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Chhanga Vs. State - Court Judgment

LegalCrystal Citation
SubjectCriminal
CourtAllahabad High Court
Decided On
Case NumberCri. Revn. No. 1080 of 1953
Judge
Reported inAIR1955All105; 1955CriLJ281
ActsCode of Criminal Procedure (CrPC) , 1898 - Sections 476
AppellantChhanga
RespondentState
Appellant AdvocatePrayag Das and ;S.N. Kacker, Advs.
Respondent AdvocateShri Ram, Dy. Govt. Adv.
Excerpt:
.....assured their success in the case. it was further argued before the judge that when the additional district magistrate decided to take evidence in regard to the allegations that had been made in the affidavit, and to controvert those allegations, then it was incumbent on the additional district magistrate to give the applicant an opportunity to meet that evidence or, at any rate, the applicant should have been given an opportunity to cross-examine the witnesses that were called so that the applicant could show that their evidence was not necessarily reliable. the additional district magistrate shall, after thenecessary enquiry, either make a complaint if heis satisfied, prima facie',that there has been perjury, or discharge the notice if he is satisfied,'prima facie',that there has been.....ordermukerji, j.1. this is an application in revision by chhanga against whom the additional district magistrate (judicial), mr. s. p. jindal, has made a complaint under sb. 193/199, penal code.2. chhanga made applications for transfer of two cross-cases pending in the court of a certain magistrate before the district magistrate. these applications were heard by the additional district magistrate, mr. jindal. in these applications certain allegations were made against one mr. jatan swarup to the effect that the opposite parties to the application were friendly with mr. jatan swarup and that they had given a thousand rupees to mr. jatan swarup in order that he may influence the trying magistrate who was an intimate friend of mr. jatan swarup, and that by that means the opposite parties had.....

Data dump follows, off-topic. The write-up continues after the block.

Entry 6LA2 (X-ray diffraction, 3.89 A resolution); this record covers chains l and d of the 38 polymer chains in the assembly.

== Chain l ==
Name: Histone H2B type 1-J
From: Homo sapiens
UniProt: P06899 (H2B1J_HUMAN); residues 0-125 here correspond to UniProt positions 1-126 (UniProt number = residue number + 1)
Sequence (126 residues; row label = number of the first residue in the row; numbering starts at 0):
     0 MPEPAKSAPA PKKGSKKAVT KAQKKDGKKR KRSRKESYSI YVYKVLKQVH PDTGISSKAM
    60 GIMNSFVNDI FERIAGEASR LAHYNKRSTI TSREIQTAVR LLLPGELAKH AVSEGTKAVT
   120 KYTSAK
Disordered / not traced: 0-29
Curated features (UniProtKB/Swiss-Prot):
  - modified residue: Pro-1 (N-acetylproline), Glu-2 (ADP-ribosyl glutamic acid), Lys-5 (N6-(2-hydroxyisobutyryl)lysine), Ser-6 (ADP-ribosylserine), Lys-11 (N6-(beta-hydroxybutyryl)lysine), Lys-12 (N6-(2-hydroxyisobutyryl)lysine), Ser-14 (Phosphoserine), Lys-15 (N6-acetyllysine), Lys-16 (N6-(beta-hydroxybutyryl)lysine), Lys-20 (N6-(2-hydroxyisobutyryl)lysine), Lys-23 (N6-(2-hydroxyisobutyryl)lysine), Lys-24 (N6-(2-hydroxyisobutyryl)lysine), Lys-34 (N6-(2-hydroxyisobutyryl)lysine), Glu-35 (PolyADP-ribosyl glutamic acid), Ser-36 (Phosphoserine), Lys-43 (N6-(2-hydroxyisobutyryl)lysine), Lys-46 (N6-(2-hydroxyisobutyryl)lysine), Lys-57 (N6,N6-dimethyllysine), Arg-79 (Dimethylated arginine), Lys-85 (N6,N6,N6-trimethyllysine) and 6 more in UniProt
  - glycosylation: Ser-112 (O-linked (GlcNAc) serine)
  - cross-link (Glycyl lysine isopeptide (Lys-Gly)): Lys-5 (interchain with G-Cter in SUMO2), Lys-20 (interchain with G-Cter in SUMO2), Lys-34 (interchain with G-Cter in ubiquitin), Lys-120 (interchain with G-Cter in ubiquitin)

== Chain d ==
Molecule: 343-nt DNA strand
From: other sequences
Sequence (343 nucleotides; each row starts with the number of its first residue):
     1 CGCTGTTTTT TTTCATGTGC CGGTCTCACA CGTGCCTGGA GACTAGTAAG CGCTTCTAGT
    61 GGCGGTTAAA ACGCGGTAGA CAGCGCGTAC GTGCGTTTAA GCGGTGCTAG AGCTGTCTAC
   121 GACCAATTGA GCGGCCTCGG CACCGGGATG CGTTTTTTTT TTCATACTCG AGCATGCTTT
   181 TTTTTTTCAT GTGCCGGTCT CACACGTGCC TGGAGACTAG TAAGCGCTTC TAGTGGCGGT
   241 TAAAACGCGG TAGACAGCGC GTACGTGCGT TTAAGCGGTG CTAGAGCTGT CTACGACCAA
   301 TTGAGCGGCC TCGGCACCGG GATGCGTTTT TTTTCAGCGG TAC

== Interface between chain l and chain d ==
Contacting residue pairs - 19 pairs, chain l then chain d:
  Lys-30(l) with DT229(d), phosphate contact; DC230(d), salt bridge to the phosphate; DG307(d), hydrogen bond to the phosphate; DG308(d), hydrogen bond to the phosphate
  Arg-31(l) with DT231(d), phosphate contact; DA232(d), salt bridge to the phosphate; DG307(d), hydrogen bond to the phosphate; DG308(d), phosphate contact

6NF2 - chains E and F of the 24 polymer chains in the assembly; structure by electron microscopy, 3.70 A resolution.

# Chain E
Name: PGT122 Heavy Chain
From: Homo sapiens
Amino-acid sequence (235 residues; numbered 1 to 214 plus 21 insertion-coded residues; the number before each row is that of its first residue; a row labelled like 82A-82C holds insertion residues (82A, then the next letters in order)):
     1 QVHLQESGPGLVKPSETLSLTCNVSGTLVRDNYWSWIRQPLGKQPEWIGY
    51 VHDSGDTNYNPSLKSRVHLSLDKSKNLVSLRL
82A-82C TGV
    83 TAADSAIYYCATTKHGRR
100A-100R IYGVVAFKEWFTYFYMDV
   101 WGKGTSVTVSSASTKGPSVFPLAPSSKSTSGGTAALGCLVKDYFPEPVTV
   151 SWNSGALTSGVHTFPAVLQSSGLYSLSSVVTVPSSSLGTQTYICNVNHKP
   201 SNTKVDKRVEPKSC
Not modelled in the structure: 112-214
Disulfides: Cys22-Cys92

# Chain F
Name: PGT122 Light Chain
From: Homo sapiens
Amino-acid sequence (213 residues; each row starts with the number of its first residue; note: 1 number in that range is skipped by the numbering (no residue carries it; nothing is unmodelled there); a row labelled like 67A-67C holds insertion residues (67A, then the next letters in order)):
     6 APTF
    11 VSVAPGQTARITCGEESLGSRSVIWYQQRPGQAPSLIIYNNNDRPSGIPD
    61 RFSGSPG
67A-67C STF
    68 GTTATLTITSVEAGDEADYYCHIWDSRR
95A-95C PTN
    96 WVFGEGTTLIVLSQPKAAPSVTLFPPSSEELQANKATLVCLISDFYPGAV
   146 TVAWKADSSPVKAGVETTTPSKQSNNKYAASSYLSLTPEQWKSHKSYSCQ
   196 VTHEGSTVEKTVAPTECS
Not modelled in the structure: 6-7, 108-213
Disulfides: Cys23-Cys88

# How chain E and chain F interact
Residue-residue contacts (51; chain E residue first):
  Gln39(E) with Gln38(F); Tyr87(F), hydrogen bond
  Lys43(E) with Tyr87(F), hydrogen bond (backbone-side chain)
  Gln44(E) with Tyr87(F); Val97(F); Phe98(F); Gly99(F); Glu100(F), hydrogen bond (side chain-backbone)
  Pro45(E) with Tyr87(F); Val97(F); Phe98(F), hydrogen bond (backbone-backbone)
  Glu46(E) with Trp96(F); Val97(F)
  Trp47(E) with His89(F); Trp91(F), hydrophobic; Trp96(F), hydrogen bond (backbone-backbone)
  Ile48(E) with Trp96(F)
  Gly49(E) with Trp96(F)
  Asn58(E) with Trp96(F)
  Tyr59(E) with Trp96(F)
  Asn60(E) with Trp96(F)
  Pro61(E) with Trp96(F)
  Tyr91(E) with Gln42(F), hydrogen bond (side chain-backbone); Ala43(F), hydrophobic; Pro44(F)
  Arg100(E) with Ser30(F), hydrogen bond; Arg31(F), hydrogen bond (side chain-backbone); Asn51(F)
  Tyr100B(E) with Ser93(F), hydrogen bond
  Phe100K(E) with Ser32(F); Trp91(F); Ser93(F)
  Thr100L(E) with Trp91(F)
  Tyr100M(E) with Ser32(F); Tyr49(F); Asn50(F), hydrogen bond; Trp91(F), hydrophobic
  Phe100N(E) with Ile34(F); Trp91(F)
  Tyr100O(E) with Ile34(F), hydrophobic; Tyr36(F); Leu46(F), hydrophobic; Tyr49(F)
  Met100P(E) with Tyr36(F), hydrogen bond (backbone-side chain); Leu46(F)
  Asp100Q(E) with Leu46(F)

Judgment:
ORDER

Mukerji, J.

1. This is an application in revision by Chhanga against whom the Additional District Magistrate (Judicial), Mr. S. P. Jindal, has made a complaint under SB. 193/199, Penal Code.

2. Chhanga made applications for transfer of two cross-cases pending in the Court of a certain Magistrate before the District Magistrate. These applications were heard by the Additional District Magistrate, Mr. Jindal. In these applications certain allegations were made against one Mr. Jatan Swarup to the effect that the opposite parties to the application were friendly with Mr. Jatan Swarup and that they had given a thousand rupees to Mr. Jatan Swarup in order that he may influence the trying Magistrate who was an intimate friend of Mr. Jatan Swarup, and that by that means the opposite parties had assured their success in the case.

3. The Additional District Magistrate, when he had the transfer application, before him, and when he saw the aforementioned allegations in the affidavit, resorted to a rather out of the common procedure, of summoning the oath commissioner who had verified the affidavit, the person who had identified the deponent before the oath commissioner and examining them as also of summoning and examining Mr. Jatan Swarup. Mr. Jatan Swarup denied having had anything to do with this matter, much less, having taken money and having tried to influence the trying Magistrate. After the Additional District Magistrate had recorded all this evidence, he dismissed the transfer application and immediately thereafter made a complaint against the applicant about which I have already referred.